``````array(15) {
=>
string(1) "a"
=>
string(2) "ab"
=>
string(3) "abc"
=>
string(2) "ac"
=>
string(3) "acb"
=>
string(1) "b"
=>
string(2) "ba"
=>
string(3) "bac"
=>
string(2) "bc"
=>
string(3) "bca"
=>
string(1) "c"
=>
string(2) "ca"
=>
string(3) "cab"
=>
string(2) "cb"
=>
string(3) "cba"
}
``````
• I should point out that the last time I competently used PHP was about four years ago, so if my approach sucks and there's a better way to do what I did, please let me know! Aug 28, 2012 at 14:41

Here is my implementation which I have written for quite some time using basic mathematical definiton of combination and permutation. Maybe this could help.

``````<?php
/**
* Generate all the combinations of \$num elements in the given array
*
* @param array  \$array   Given array
* @param int    \$num     Number of elements ot chossen
* @param int    \$start   Starter of the iteration
* @return array          Result array
*/
function combine(\$array, \$num, \$start = 0) {

static \$level = 1;

static \$result = array();

\$cnt = count(\$array);

\$results = array();

for(\$i = \$start;\$i < \$cnt;\$i++) {
if(\$level < \$num ) {
\$result[] = \$array[\$i];
\$start++;
\$level++;
\$results = array_merge(\$results, combine(\$array, \$num, \$start));
\$level--;
array_pop(\$result);
}
else {
\$result[] = \$array[\$i];
\$results[] = \$result;
array_pop(\$result);
}
}

return \$results;
}

/**
* Generate all the permutations of the elements in the given array
*/
function permute(\$array) {

\$results = array();

\$cnt = count(\$array);

for(\$i=0;\$i<\$cnt;\$i++) {
\$first = array_shift(\$array);

if(count(\$array) > 2 ) {
\$tmp = permute(\$array);
}
elseif(count(\$array) == 2) {
\$array_ = \$array;
krsort(\$array_);
\$tmp = array(\$array, \$array_);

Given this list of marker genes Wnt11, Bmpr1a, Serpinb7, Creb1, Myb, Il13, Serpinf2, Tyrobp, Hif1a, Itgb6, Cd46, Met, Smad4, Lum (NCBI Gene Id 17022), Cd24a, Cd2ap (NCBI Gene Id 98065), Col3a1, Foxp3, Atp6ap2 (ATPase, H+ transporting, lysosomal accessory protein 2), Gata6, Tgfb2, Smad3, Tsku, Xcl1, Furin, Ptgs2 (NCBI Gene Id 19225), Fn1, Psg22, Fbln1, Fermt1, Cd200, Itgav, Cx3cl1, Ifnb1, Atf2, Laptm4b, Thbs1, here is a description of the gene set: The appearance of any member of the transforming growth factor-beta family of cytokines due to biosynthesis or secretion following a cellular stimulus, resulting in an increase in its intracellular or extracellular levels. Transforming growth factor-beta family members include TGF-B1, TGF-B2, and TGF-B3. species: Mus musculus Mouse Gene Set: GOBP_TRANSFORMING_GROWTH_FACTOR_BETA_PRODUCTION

}
elseif(count(\$array) == 1) {
\$tmp = array(\$array);
}
elseif(count(\$array) == 0) {
\$tmp = array(array());
}

foreach(\$tmp as \$k => \$t) {
array_unshift(\$t, \$first);
\$tmp[\$k] = \$t;
}

\$results = array_merge(\$results, \$tmp);

array_push(\$array, \$first);
}

return \$results;
}

\$strings = array('T', 'O', 'RS');
\$strings_count = count(\$strings);

\$combinations = array();
for (\$i = 1; \$i <= \$strings_count; \$i++) {
\$combination = combine(\$strings, \$i, 0);
\$combinations = array_merge(\$combinations, \$combination);
}

\$permutations = array();
foreach(\$combinations as \$combination) {
\$permutation = permute(\$combination);
\$permutations = array_merge(\$permutations, \$permutation);
}

print_r(\$combinations);
print_r(\$permutations);
``````
• Just a heads up, the `combine()` function is expecting the `\$array` to be numerically and sequentially indexed. Perhaps an `array_values()` could eliminate that concern. More work would be required if the keys were an important part of the combination. Oct 29, 2013 at 4:38

Here's my naive recursive implementation:

``````<?php
// Lists all ways to choose X from an array
function choose(\$x, array \$arr) {
\$ret = array();
if (\$x === 0) {
// I don't think this will come up.
return array();
} else if (\$x === 1) {
foreach (\$arr as \$val) {
\$ret[] = array(\$val);
}
} else {
\$already_chosen = choose(\$x - 1, \$arr);
for (\$i = 0, \$size_i = sizeof(\$arr); \$i < \$size_i; \$i++) {
for (\$j = 0, \$size_j = sizeof(\$already_chosen); \$j < \$size_j; \$j++) {
\$ret[] = array_merge(
array(\$arr[\$i]),
);
}
}
}
}
return \$ret;
}

function choose_all(\$arr) {
for (\$i = 1, \$size = sizeof(\$arr); \$i <= \$size; \$i++) {
foreach (choose(\$i, \$arr) as \$val) {
echo implode(":", \$val).PHP_EOL;
}
}
}

choose_all(array(
"A",
"B",
));
echo "--".PHP_EOL;
choose_all(array(
"ABC",
"Z",
));
echo "--".PHP_EOL;
choose_all(array(
'T',
'O',
'RS'
));
``````

(No idea what I did, of course)